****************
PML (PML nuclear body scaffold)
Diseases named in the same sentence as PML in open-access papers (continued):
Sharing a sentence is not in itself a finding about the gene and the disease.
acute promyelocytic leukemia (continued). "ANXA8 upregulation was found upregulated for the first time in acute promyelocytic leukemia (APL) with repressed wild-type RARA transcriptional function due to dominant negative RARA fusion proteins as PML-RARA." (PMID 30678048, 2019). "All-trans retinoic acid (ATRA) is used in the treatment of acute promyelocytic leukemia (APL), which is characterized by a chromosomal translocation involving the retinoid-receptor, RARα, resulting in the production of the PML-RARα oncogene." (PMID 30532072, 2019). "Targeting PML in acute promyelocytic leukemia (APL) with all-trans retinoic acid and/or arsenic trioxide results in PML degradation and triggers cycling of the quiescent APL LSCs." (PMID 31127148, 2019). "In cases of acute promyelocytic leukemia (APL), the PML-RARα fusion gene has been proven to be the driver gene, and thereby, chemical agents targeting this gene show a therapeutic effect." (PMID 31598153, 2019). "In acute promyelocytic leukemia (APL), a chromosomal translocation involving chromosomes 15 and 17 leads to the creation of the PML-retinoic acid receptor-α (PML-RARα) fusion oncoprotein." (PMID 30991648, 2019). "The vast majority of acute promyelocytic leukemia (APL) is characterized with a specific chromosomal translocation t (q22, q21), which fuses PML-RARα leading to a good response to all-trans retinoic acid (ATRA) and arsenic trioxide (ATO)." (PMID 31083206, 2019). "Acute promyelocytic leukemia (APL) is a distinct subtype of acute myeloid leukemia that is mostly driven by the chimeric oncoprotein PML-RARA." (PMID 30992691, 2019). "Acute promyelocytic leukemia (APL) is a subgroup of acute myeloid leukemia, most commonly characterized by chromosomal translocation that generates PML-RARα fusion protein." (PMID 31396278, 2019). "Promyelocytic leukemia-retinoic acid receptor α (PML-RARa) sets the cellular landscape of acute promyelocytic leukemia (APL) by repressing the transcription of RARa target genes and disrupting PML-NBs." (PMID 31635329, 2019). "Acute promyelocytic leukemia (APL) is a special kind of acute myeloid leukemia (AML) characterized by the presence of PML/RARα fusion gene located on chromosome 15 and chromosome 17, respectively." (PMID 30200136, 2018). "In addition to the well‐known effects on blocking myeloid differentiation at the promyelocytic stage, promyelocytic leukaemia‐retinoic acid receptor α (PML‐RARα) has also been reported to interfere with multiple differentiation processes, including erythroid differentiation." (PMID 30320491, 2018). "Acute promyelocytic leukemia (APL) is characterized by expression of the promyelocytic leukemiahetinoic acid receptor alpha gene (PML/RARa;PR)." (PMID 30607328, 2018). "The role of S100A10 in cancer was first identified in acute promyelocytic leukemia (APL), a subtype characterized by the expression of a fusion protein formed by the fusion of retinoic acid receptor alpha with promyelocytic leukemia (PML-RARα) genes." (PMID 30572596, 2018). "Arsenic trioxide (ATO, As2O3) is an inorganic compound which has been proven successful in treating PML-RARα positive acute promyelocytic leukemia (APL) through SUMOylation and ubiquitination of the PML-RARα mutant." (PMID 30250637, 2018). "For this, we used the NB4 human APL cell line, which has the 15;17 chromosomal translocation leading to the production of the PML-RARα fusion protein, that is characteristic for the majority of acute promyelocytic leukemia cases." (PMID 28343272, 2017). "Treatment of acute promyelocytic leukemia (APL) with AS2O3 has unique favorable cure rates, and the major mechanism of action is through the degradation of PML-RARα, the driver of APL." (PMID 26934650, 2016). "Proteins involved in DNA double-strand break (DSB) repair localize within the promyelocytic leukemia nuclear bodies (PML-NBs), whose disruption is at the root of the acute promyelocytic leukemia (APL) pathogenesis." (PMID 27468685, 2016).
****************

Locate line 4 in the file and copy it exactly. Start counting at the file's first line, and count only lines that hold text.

acute promyelocytic leukemia (continued). "ANXA8 upregulation was found upregulated for the first time in acute promyelocytic leukemia (APL) with repressed wild-type RARA transcriptional function due to dominant negative RARA fusion proteins as PML-RARA." (PMID 30678048, 2019). "All-trans retinoic acid (ATRA) is used in the treatment of acute promyelocytic leukemia (APL), which is characterized by a chromosomal translocation involving the retinoid-receptor, RARα, resulting in the production of the PML-RARα oncogene." (PMID 30532072, 2019). "Targeting PML in acute promyelocytic leukemia (APL) with all-trans retinoic acid and/or arsenic trioxide results in PML degradation and triggers cycling of the quiescent APL LSCs." (PMID 31127148, 2019). "In cases of acute promyelocytic leukemia (APL), the PML-RARα fusion gene has been proven to be the driver gene, and thereby, chemical agents targeting this gene show a therapeutic effect." (PMID 31598153, 2019). "In acute promyelocytic leukemia (APL), a chromosomal translocation involving chromosomes 15 and 17 leads to the creation of the PML-retinoic acid receptor-α (PML-RARα) fusion oncoprotein." (PMID 30991648, 2019). "The vast majority of acute promyelocytic leukemia (APL) is characterized with a specific chromosomal translocation t (q22, q21), which fuses PML-RARα leading to a good response to all-trans retinoic acid (ATRA) and arsenic trioxide (ATO)." (PMID 31083206, 2019). "Acute promyelocytic leukemia (APL) is a distinct subtype of acute myeloid leukemia that is mostly driven by the chimeric oncoprotein PML-RARA." (PMID 30992691, 2019). "Acute promyelocytic leukemia (APL) is a subgroup of acute myeloid leukemia, most commonly characterized by chromosomal translocation that generates PML-RARα fusion protein." (PMID 31396278, 2019). "Promyelocytic leukemia-retinoic acid receptor α (PML-RARa) sets the cellular landscape of acute promyelocytic leukemia (APL) by repressing the transcription of RARa target genes and disrupting PML-NBs." (PMID 31635329, 2019). "Acute promyelocytic leukemia (APL) is a special kind of acute myeloid leukemia (AML) characterized by the presence of PML/RARα fusion gene located on chromosome 15 and chromosome 17, respectively." (PMID 30200136, 2018). "In addition to the well‐known effects on blocking myeloid differentiation at the promyelocytic stage, promyelocytic leukaemia‐retinoic acid receptor α (PML‐RARα) has also been reported to interfere with multiple differentiation processes, including erythroid differentiation." (PMID 30320491, 2018). "Acute promyelocytic leukemia (APL) is characterized by expression of the promyelocytic leukemiahetinoic acid receptor alpha gene (PML/RARa;PR)." (PMID 30607328, 2018). "The role of S100A10 in cancer was first identified in acute promyelocytic leukemia (APL), a subtype characterized by the expression of a fusion protein formed by the fusion of retinoic acid receptor alpha with promyelocytic leukemia (PML-RARα) genes." (PMID 30572596, 2018). "Arsenic trioxide (ATO, As2O3) is an inorganic compound which has been proven successful in treating PML-RARα positive acute promyelocytic leukemia (APL) through SUMOylation and ubiquitination of the PML-RARα mutant." (PMID 30250637, 2018). "For this, we used the NB4 human APL cell line, which has the 15;17 chromosomal translocation leading to the production of the PML-RARα fusion protein, that is characteristic for the majority of acute promyelocytic leukemia cases." (PMID 28343272, 2017). "Treatment of acute promyelocytic leukemia (APL) with AS2O3 has unique favorable cure rates, and the major mechanism of action is through the degradation of PML-RARα, the driver of APL." (PMID 26934650, 2016). "Proteins involved in DNA double-strand break (DSB) repair localize within the promyelocytic leukemia nuclear bodies (PML-NBs), whose disruption is at the root of the acute promyelocytic leukemia (APL) pathogenesis." (PMID 27468685, 2016).